According to him, courtesy of LIMCAF Patron, Professor El Anatsui, in addition to the prizes for the first six winners of the year, the six young artists, owners of the winning works, will join the 2018 top winners on an all expense paid visit to Dak’Art Biennale, in Dakar Senegal
“This is an unprecedented happening in the annals of art promotion in Nigeria. There were four of them in 2018; there will be 12 of them going to Dakar in 2020, alVictor he platform of Life In My City Art Festival, all sponsored by Professor El Anatsui,” he disclosed.
According to the organisers, LIMCAF was established in 2007 as a yearly celebration of creativity featuring young talents in the Nigerian art landscape. “The grand finale features works of art from young people across the country, selected from over 600 works exhibited in 11 exhibition centres across Nigeria. This festival was registered as a Trusteeship in 2012 under the name Life In My City Art Initiative. The festival features visual art competition, pan-African photography contest (Photo Africa), school children’s and art teachers’ workshops, multimedia workshop and the Award and Gala Night. It is arguably the biggest art event in Nigeria. Over N3 million are won in prizes every year.”
It is the largest gathering of young artists, patrons, scholars, gallery owners and other stakeholders in the visual arts in Nigeria. As a show of visual arts and an art space, it has enhanced social interaction and engagement and generating economic revitalisation. The event, no doubt, has been a response to how visual art can direct and change the fortune of the younger generation begging for direction and space to be human in the age of economic dislocation.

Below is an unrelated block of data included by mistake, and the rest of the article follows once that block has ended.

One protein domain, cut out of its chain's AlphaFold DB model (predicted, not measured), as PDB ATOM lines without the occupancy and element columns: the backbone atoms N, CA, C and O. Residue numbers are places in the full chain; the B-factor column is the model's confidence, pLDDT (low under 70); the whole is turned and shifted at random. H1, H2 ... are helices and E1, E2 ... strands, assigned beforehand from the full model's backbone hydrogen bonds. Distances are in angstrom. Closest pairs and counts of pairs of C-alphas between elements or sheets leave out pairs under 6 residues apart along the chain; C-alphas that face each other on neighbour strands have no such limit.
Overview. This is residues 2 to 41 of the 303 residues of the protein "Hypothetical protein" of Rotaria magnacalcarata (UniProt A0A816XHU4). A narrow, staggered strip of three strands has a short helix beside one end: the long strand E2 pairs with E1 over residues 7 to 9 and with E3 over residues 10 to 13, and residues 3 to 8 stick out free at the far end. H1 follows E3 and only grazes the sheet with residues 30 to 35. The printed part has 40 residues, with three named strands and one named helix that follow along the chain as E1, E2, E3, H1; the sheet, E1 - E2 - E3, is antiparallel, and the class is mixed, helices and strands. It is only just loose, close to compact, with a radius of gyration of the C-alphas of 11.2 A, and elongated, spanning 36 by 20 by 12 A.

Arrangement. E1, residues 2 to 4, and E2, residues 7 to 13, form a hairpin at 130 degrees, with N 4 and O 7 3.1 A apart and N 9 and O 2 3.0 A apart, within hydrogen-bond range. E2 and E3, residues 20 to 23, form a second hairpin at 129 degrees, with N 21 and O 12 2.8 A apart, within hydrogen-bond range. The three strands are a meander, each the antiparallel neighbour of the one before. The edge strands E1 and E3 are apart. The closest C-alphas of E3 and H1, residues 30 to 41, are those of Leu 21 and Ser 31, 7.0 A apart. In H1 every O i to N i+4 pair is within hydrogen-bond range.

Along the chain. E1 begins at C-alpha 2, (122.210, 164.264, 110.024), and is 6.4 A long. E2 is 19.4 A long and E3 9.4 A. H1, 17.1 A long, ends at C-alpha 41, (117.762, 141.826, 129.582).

Its role as a public space has also aided community development potential. Through a good programming and other activities related to its operation, this art space has justified its potential as a space for contemporary art and artists to thrive.
The 2019 edition focused on The Other Side: The lives of people and their responses to issues around them. More poignant is that the theme aimed to look at the ways in which the younger generation could interrogate the visual landscape with a narrative that is cognisant of disruption from the digital media.